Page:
Don't get tripped up on stain name
Each time you choose between 88312 and 88313, you have to remember the reason the pathologist ordered the stain - to identify micro-organisms or to diagnose other conditions.
What's in a name? Although CPT Codes provides specific stain names as examples in the code definitions, you have to choose the proper code(s) based on the stain's use. "The stain name and specimen type have far less impact on your selection of 88312 or 88313 than knowing whether the pathologist uses the stain to evaluate cell morphology or to confirm infectious agents," says Dennis Padget, MBA, CPA, FHFMA, president of DLPadget Enterprises Inc., a pathology business-practices publishing company in Simpsonville, Ky.
Steer Clear of Common Stain Mistakes
Avoid pitfalls when you're reporting stains from one of the following groups:
Follow these tips to overcome three common 88312/88313 coding snags:
Snag 1. Stain Cocktail Yields Two Interpretations
Labs often perform multiple individual stains on a single specimen and code separately for each one. But what should you do if the lab uses a "cocktail" of two stains mixed together?
Example: The lab mixes periodic acid-Schiff (PAS) and Alcian blue and uses this single reagent to stain esophageal biopsy specimens when medically indicated. The PAS stain can help detect and definitively identify organisms such as fungi. Pathologists use the Alcian blue stain to assess cellular distortions indicative of Barrett's esophagus, which is a chronic peptic ulcer of the esophagus.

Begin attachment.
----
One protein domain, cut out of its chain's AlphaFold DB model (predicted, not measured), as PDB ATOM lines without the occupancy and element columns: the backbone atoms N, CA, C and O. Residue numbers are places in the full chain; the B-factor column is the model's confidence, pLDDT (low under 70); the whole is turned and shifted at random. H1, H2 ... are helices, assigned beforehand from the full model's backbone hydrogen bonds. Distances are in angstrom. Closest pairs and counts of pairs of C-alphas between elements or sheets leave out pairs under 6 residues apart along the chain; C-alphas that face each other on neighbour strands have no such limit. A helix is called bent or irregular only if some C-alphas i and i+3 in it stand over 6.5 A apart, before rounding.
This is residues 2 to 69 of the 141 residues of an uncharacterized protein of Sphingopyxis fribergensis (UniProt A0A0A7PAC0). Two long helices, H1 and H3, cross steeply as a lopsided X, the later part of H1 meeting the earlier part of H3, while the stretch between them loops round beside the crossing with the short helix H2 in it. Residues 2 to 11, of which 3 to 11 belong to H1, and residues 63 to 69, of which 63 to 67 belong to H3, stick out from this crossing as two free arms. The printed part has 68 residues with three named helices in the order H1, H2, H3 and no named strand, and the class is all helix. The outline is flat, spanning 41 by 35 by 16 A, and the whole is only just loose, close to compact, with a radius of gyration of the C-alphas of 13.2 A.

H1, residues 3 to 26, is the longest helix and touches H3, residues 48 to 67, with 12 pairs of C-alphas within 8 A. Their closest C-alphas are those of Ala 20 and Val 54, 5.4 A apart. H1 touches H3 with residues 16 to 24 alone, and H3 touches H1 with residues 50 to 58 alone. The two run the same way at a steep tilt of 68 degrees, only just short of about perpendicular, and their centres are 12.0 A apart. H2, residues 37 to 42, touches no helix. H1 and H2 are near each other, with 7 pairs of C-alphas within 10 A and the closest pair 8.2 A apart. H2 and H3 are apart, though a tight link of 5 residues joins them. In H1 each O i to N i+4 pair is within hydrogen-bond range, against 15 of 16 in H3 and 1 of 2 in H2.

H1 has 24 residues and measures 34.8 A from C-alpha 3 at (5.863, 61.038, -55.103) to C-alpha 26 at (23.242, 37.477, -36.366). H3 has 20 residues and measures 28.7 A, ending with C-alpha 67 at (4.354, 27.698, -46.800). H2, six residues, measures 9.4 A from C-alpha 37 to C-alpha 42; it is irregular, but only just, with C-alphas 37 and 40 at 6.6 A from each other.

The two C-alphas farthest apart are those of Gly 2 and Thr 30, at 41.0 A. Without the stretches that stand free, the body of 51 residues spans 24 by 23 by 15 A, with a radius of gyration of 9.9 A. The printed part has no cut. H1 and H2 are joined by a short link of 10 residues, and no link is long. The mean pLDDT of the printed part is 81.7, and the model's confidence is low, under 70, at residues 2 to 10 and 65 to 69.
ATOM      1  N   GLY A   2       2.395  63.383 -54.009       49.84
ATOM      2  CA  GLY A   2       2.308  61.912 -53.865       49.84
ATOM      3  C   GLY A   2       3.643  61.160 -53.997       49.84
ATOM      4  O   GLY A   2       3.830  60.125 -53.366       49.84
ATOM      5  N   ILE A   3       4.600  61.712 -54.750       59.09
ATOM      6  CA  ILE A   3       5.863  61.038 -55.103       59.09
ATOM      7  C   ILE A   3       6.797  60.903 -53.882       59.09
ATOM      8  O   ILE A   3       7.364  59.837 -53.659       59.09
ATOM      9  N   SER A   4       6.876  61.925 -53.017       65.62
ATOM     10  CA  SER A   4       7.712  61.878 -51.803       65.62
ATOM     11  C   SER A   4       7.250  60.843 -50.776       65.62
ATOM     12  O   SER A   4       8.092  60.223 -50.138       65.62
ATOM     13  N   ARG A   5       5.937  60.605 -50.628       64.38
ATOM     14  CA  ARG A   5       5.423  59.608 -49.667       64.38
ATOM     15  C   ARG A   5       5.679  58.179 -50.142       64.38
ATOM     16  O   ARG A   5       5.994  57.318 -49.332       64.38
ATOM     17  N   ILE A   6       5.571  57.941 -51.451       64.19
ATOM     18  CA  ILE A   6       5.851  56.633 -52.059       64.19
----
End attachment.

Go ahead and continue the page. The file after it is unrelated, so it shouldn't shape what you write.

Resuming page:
If the pathologist examines a PAS/Alcian blue-stained biopsy for the presence of micro-organisms and to investigate Barrett's syndrome, report the professional component (modifier 26, Professional component) of both 88312 and 88313 for the "cocktail," just as you would if the pathologist examined slides stained separately with PAS and Alcian blue. "The physician work is fundamentally the same whether the stains are separate or mixed, and I think that's why the AMA OK'd reporting two codes in this instance," Padget says.
Sample report: Look at the following pathology report for an example of documentation that supports coding both stains:
Operative findings: 4 cm of columnar metaplasia; Barrett's esophagus; rule out fungal infection.
Biopsy of esophagus.
Esophagus, biopsy: Focus of specialized intestinal metaplasia (Barrett's esophagus); negative for dysplasia and fungi.
Comment: There is active inflammation at the gastroesophageal junction. The PAS/Alcian blue stain is negative for fungi, [...]